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It’s gotta be bonds?
The toughest asset sector in an investment portfolio is the fixed income. Putting aside the difficulties in convincing an investor to have an allocation to fixed income when the conversation is sprinkled with mind-numbing terms such as duration, curves, and spreads, the even greater problem is low yields. Blind Freddie (rubbery etymology, with likely reference to a blind Sydney hawker who was known to move freely around) can observe cash and bond rates on the easy conclusion that they offer no prospect of real returns. Few disagree on bonds with global yields averaging at 0.7%. In most developed countries they offer less than inflation expectations and any return is likely to be eked out in small relative changes across the curve. Those that toy with the possibility of negative rates or a deflationary spiral make their case for long duration bonds. One can’t ignore the scale and complexity of the monetary response in an extraordinarily short time frame. How that unwinds is key. When does it ease back, who will be the buyer of ever more bonds to be issued, why should central banks support corporates in credit markets when they can raise capital, what happens to indebted sectors that were on the nose last year, now likely face falling cash flow, yet are propped up by asset purchases? Following the overuse of ‘unprecedented’ to describe anything related to corona, investment commentators have become rather fond of ‘selected’. In fixed income that is appropriate. Investment grade credit gets a muted tick, though the trade-off is in the much lower yield top-rated US paper at a skinny 50bp spread and 1.6% yield versus the aggregate at a 95bp spread and 2.3% yield. High yield has fewer friends left given the move in spreads from 100bp to 500bp. Default risk in sectors such as energy and retail is looming, while lower covenants have troubled many in this sector for some time. Global managers proffer asset-backed securities, particularly US non-agency mortgages and emerging market debt as the best options now. The former relies on seasoned loan pools while EM debt is a careful tread through the disparate economic circumstances of the sector while the enticement of over 5% yields warrants the effort. Private debt with much more appealing headline potential has been the go-to investment in recent years. So far it appears to have held up relatively well, though the lack of liquidity and in most cases, transparency, may provide a false sense of comfort. This segment is truly the bird in the hand versus one in the bush analogy; only when all capital is returned can the investment be judged on its merits. It’s fair to assume this market will experience a shakeout at some point differentiating the quality of credit assessment and diligence between the various managers. Compared to equity, the approach to allocations for fixed income has to be particularly attenuated to the client. Simplistically, a weight to bonds may suit the perma-bears and those with the fixation on deflation, credit is the vanilla with modest potential and relative safety while private debt, high yield or loan markets are suit investors with return as the overarching ambition. Outside the well-known names in fixed income covered by external investment rating organisations, the onus lies on the adviser group to assess the approach and experience that lies behind any product offer. At the very least, the process of editing which private debt product is offered to investors should be clear. Reputational and possibly legal risk is part and parcel of the portfolio risk that is integral to the client relationship.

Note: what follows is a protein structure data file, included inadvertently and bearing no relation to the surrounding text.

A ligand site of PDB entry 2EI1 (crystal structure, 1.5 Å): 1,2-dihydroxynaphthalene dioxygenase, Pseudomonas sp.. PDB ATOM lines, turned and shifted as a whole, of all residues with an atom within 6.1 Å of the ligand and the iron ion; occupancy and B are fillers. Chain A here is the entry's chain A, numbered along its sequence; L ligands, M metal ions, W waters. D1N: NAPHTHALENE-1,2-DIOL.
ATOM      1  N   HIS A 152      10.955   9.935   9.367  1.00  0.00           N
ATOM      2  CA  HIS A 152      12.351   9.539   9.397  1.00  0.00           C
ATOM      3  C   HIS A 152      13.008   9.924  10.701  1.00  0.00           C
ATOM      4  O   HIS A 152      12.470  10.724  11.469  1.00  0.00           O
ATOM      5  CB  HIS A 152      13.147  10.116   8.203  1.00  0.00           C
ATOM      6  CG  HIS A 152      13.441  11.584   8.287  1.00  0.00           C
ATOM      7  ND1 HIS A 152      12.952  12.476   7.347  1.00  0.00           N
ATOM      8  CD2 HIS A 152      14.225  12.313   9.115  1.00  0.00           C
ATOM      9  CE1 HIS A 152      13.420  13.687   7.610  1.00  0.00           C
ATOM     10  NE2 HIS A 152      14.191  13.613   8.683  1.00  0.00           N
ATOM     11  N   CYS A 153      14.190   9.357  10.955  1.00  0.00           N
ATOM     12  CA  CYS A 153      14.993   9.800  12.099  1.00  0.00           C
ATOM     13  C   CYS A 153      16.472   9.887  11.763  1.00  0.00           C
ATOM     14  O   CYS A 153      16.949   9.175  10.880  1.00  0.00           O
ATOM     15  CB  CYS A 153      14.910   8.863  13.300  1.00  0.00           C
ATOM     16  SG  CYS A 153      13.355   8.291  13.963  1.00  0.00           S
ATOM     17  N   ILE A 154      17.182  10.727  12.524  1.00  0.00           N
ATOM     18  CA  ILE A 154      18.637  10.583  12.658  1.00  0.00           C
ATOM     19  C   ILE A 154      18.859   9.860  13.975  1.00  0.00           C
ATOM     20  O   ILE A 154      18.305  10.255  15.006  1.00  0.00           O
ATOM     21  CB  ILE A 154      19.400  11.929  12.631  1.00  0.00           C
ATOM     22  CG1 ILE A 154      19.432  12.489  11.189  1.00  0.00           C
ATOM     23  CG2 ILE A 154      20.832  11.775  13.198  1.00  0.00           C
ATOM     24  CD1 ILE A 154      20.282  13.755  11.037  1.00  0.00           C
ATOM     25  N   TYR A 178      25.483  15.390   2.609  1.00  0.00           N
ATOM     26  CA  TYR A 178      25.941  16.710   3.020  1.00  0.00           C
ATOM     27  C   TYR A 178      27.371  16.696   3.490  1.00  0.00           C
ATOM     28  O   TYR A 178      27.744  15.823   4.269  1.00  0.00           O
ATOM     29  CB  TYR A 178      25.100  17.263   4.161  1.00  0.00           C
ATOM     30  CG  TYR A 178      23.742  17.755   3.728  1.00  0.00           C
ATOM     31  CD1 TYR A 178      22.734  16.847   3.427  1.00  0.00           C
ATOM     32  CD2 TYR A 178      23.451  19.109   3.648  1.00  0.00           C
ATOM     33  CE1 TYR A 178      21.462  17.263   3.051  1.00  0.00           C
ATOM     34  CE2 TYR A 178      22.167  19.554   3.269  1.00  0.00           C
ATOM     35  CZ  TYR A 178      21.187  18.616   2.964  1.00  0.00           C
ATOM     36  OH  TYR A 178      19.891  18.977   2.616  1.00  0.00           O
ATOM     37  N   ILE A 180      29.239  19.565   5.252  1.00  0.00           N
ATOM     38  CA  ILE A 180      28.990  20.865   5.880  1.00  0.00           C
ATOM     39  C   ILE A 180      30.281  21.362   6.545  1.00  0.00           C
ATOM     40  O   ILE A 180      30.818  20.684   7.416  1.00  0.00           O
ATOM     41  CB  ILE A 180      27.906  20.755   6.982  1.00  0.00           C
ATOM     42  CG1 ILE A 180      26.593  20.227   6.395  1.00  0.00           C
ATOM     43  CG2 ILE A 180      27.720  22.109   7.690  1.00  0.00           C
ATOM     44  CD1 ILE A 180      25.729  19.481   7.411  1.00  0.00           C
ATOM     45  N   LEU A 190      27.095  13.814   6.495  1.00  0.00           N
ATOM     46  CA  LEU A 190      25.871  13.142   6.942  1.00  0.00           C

Even a passive portfolio consisting entirely of Aussie equities can provide some of the defensive